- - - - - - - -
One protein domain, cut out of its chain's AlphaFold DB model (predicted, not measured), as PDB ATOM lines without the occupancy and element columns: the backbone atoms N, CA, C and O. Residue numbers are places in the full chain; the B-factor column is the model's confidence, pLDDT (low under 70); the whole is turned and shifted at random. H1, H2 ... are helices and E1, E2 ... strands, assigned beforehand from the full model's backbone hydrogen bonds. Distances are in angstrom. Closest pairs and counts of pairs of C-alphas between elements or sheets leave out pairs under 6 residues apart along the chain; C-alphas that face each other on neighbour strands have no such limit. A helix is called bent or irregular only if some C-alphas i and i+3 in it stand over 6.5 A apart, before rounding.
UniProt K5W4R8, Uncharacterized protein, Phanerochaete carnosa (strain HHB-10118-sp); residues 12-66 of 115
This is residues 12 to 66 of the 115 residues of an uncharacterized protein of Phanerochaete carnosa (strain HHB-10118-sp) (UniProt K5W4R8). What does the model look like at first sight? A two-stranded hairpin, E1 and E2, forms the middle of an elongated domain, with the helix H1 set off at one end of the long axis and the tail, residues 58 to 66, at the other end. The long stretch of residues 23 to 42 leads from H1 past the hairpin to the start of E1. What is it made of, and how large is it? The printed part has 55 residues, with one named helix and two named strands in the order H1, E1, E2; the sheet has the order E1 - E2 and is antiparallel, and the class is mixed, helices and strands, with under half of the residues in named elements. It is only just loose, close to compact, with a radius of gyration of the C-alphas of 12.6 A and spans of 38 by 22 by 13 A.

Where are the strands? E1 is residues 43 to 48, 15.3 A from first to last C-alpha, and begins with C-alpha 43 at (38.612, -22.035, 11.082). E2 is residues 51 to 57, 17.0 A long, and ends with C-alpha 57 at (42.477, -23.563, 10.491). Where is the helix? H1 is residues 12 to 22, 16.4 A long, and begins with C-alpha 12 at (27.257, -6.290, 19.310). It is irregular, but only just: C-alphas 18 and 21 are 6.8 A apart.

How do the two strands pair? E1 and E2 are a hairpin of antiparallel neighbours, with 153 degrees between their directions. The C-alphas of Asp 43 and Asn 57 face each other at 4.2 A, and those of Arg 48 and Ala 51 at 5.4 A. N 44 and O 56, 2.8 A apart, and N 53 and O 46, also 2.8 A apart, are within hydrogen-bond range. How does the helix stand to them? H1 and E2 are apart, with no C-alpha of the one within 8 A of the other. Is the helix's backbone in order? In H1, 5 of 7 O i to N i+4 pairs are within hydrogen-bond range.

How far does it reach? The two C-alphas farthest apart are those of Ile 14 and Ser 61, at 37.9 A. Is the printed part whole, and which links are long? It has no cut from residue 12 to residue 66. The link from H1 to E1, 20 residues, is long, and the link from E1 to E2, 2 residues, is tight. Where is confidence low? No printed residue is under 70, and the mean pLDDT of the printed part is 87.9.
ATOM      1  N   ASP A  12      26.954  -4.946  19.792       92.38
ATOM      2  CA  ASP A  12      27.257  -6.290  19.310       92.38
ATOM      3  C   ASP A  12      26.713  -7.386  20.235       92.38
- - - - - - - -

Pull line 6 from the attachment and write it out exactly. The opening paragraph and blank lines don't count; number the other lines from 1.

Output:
ATOM      1  N   ASP A  12      26.954  -4.946  19.792       92.38